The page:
Emily’s Talk: The Joyful Burden of Discipleship

Emily was assigned to talk about Elder Rasband’s April 2014 General Conference Address, “The Joyful Burden of Discipleship”

When the people began to repent after hearing King Benjamin’s speech, he admonished them, saying that that if their repentance was real, and if they had truly humbled themselves, then (Mosiah 4:13-16):

ye will not have a mind to injure one another, but to live peaceably…
ye will not fight and quarrel one with another

But he gives us more than just what not to do. He also tells us what TO DO:

ye will walk in the ways of truth and soberness;
ye will teach them to love one another, and serve one another.
ye yourselves will succor those that stand in need of your succor;
ye will administer of your substance unto him that standeth in need;

This, he said (verse 20), is what would cause that your hearts should be filled with joy, even such joy that there are no words to describe it.

King Benjamin even went so far as to say (verses 26-27) that in order to retain a remission of our sins, we must:

– impart of your substance to the poor,
– feeding the hungry
– clothe the naked
– visit the sick, and
– administering relief, both spiritually and temporally

Adding to this, in his April 2014 General Conference address, Elder Rasband – who had just traveled here to us in Oklahoma following the Moore tornado – spoke about the “personal responsibility to share” the burden of our church leaders, and that only by doing so are we able to “be disciples of the Lord Jesus Christ.”

President Monson has also said: “We are surrounded by those in need of our attention, our encouragement, our support, our comfort, our kindness— be they family members, friends, acquaintances, or strangers. We are the Lord’s hands here upon the earth, with the mandate to serve and to lift His children. He is dependent upon each of us. …”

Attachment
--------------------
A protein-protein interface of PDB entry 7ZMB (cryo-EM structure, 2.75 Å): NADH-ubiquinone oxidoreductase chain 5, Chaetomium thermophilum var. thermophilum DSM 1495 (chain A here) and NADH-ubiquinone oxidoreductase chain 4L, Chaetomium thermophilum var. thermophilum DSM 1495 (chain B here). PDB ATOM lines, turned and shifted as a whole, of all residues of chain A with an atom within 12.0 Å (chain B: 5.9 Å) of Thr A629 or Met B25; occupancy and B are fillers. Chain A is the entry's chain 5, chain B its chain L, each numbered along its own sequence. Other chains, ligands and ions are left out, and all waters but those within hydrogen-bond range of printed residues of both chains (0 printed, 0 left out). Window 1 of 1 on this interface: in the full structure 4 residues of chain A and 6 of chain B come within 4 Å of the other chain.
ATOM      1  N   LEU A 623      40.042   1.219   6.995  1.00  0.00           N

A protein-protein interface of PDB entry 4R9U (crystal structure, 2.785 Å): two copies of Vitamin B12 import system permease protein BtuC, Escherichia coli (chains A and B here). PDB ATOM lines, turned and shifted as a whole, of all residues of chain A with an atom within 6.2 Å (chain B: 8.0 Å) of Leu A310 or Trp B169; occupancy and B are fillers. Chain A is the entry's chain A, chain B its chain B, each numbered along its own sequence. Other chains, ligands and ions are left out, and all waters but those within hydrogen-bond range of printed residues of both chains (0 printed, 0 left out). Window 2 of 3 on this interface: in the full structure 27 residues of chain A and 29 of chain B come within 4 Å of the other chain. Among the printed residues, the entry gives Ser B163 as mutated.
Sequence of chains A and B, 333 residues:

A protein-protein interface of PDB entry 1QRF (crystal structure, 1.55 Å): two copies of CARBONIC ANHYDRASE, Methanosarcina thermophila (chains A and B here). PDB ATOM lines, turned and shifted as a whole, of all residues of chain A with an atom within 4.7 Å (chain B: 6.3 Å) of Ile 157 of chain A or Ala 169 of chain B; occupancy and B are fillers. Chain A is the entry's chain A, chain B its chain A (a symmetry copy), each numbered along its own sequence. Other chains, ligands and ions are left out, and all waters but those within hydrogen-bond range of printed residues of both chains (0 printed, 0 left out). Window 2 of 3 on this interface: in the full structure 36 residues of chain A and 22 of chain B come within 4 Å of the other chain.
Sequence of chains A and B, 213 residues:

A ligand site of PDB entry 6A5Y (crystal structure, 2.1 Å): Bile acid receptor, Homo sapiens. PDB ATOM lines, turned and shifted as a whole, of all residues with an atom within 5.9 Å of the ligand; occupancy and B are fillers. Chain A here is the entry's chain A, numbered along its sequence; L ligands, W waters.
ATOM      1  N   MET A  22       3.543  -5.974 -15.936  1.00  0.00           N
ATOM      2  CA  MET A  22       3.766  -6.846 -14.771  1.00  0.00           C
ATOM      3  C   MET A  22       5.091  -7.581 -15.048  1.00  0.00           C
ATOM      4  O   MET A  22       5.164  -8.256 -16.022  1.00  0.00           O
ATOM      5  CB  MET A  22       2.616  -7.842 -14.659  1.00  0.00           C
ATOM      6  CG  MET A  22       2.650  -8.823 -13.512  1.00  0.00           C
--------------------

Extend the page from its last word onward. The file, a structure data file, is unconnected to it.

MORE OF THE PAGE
“‘… Inasmuch as ye have done it unto one of the least of these …, ye have done it unto me’ [Matthew 25:40].”

We cannot truly follow the Savior without “using our time, talents, and agency in service to God” – which is consecration, or the process of becoming righteous, even holy.

President Uchtdorf said in April 2016 Conference that “There is nothing good unless you do it.” He said, “if our faith does not change the way we live—if our beliefs do not influence our daily decisions— our religion is vain, and our faith, if not dead, is certainly not well and is in danger of eventually flatlining.”

We cannot say we are people of faith without acting like it.

Elder Rasband continues, “Jesus Christ continues to extend the call “Come and follow me.” He walked His homeland with His followers in a selfless manner. He continues to walk with us, stand by us, and lead us. To follow His perfect example is to recognize and honor the Savior, who has borne all of our burdens through His sacred and saving Atonement, the ultimate act of service. What He asks of each one of us is to be able and willing to take up the joyful “burden” of discipleship.”

In Hebrew, the word for “burden” is מַשָּׂא (massa), and it does not at all mean “this is hard to do” or “I resent this because I feel really uncomfortable” or “this better count because I am way outside my comfort zone”.